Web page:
The Perfect Starting Point

A good way to kick off your orientation session is to present the handout titled The Origin of Accents and ask questions such as, “Ever wonder about why you are speaking with an accent? How do accents happen?”

The best answers or explanations to those questions include:

  • An accent “happens” to any adult who learns a second language.
  • Your American English is accented because you are using the pronunciation rules of your first/native language.
  • Everyone, EVERYONE, speaks with an accent. There is no such thing as unaccented speech.
  • An accent can “happen” to any adult regardless of age, education, or cultural background.

You might tell your client, “Right now, I am speaking with my American accent, and across the United States there are many variations of the American English accent. If I were to visit Paris and order something in a cafe, my American accent would be very obvious, even though I studied French in school for three years.” You might also comment on how funny it is to think that most people believe only other people have accents.

Every language has its own set of pronunciation rules – a phonemic repertoire – a menu of sounds. When we compare any two languages (menus), we may see some items in common, and we will likely see many differences. Those sounds that are used by both languages are not creating any challenges with clear and accurate pronunciation. The differences between the two, however, are where most of the challenges will be found. There are probably sounds in American English that are never used in the client’s native language. They are not part of the phonetic system of that language. Likewise, in many other languages there will be phonemes that are less familiar (or completely unfamiliar) to American English speakers, and they would present a pronunciation challenge to any non-native speaker. This is a good reason to emphasize that it is not necessary to learn English pronunciation from the ground up; there are already many pronunciation units and patterns in American English that do not create any challenges. The specific challenge areas revealed by the individual’s PESL speech pattern analysis are what you’ll be addressing together in the training course.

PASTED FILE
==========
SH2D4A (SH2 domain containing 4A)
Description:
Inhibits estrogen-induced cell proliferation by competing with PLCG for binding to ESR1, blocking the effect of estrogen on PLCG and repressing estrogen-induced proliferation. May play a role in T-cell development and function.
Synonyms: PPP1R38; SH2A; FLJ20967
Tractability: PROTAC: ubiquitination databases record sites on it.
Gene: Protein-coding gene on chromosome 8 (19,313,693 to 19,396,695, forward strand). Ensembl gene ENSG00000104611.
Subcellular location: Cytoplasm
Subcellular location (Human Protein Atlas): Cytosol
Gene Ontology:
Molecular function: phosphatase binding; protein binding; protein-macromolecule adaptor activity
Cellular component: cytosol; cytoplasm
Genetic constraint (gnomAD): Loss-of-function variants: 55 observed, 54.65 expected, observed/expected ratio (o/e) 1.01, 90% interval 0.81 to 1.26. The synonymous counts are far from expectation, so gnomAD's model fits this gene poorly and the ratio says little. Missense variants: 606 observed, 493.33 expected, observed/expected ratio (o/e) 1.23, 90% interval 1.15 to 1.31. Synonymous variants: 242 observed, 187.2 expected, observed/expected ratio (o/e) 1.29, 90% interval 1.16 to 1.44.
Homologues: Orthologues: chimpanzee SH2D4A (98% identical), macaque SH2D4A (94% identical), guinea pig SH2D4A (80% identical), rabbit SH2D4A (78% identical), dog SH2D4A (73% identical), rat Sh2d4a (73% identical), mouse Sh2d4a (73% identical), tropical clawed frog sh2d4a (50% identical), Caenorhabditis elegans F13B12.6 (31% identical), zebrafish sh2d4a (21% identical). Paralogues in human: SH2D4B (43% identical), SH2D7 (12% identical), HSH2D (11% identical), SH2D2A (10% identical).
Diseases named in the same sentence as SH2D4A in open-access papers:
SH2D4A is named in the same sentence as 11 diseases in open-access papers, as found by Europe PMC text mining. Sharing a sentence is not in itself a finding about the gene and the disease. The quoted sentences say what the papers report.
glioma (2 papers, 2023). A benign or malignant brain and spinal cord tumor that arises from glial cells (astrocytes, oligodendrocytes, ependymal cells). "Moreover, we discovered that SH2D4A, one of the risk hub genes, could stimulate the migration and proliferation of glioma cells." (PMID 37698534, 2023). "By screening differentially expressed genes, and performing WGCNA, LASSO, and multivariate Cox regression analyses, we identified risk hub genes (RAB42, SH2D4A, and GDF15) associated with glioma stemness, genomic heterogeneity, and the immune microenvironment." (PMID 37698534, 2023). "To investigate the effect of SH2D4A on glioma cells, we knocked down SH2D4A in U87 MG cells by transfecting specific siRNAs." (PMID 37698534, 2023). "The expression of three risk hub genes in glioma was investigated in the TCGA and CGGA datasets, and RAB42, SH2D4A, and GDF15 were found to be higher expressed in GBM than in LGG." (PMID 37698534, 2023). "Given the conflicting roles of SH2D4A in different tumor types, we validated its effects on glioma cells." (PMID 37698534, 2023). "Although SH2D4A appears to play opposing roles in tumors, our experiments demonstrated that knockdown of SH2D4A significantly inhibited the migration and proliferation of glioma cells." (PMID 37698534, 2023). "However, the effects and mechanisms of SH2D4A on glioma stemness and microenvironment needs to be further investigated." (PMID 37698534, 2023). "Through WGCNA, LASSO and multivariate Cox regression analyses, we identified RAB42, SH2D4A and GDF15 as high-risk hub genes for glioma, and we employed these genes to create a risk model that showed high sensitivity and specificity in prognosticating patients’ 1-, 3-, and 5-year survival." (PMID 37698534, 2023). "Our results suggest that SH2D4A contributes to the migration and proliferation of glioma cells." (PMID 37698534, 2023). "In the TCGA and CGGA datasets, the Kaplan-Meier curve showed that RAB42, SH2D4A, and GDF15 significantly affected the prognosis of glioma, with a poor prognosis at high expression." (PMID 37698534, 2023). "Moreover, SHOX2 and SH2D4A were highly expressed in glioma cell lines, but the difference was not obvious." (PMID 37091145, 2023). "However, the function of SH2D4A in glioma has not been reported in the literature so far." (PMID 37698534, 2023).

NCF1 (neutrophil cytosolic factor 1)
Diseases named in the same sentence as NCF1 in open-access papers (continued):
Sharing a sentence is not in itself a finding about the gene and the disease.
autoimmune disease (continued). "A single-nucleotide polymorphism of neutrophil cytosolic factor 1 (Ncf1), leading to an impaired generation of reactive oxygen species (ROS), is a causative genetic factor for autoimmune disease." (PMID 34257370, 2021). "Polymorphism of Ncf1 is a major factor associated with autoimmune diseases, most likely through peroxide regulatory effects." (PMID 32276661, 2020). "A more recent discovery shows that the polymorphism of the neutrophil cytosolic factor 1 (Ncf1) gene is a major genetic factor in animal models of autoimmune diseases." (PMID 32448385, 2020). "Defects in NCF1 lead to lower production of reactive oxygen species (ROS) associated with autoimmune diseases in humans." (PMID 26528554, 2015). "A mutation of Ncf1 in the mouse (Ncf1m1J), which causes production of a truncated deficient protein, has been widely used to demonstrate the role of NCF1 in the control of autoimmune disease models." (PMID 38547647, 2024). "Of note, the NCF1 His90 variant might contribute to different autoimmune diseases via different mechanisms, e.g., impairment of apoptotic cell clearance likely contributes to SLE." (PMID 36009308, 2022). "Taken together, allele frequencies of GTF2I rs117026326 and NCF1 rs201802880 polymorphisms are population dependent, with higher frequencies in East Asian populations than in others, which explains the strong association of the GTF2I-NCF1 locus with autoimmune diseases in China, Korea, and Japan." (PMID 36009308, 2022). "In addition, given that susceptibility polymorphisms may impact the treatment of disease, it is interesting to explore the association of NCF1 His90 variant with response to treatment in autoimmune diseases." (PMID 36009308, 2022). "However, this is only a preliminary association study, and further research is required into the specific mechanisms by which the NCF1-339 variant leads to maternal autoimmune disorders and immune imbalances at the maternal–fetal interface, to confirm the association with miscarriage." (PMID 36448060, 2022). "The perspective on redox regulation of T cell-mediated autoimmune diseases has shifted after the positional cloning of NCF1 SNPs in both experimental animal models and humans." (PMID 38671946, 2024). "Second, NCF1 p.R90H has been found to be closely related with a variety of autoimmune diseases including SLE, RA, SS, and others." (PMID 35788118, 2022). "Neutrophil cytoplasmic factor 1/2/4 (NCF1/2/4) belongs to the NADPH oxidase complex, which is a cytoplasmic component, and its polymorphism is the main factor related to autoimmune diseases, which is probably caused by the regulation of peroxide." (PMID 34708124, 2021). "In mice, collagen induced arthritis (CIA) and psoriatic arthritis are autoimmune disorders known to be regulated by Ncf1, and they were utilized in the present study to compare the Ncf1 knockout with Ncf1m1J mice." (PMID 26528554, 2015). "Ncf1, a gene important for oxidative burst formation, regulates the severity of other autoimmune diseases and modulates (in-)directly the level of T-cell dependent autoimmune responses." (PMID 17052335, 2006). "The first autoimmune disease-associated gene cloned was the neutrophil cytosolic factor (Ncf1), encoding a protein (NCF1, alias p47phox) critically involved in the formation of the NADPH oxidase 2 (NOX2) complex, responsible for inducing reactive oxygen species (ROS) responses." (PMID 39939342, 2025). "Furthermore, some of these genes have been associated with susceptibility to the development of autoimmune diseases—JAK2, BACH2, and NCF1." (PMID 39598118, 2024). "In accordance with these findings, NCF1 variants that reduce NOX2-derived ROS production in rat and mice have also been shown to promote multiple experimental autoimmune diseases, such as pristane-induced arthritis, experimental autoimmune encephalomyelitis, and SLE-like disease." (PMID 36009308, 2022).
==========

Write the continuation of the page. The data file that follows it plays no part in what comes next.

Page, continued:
If a client practices regularly – daily – they can expect to improve. It’s as simple as that. The specific amount of improvement, change or progress will be unquestionably presented in the pre- and post-training analysis comparison. Practice builds awareness. Awareness fosters the ability to practice more effectively. Change your habitual patterns, and you acquire a new skill. The speaker will become consciously competent in controlling and executing speech patterns over time – and be able to use them when they are needed most. The newly learned patterns do not become automatic, nor do they take over cultural and linguistic traits that are linked to each individual’s identity. The acquiring of this skill gives the speaker the option to present confidently and competently with complete control of their speech patterns.

Practice, however, should become a practical part of the student’s day as soon as possible. Just knowing there is a difference between two pronunciation styles does not make one an expert at using both styles. Reading about a topic will never lead to the level of expertise experienced by someone who engages in and applies the topic in a meaningful manner. The speaker should look for daily opportunities to apply their new skills to home, social and work related routines. On a regularly scheduled basis, that practice should involve getting in the ring with the instructor. After all, the purpose of each session in a PESL program is to teach the student how to practice.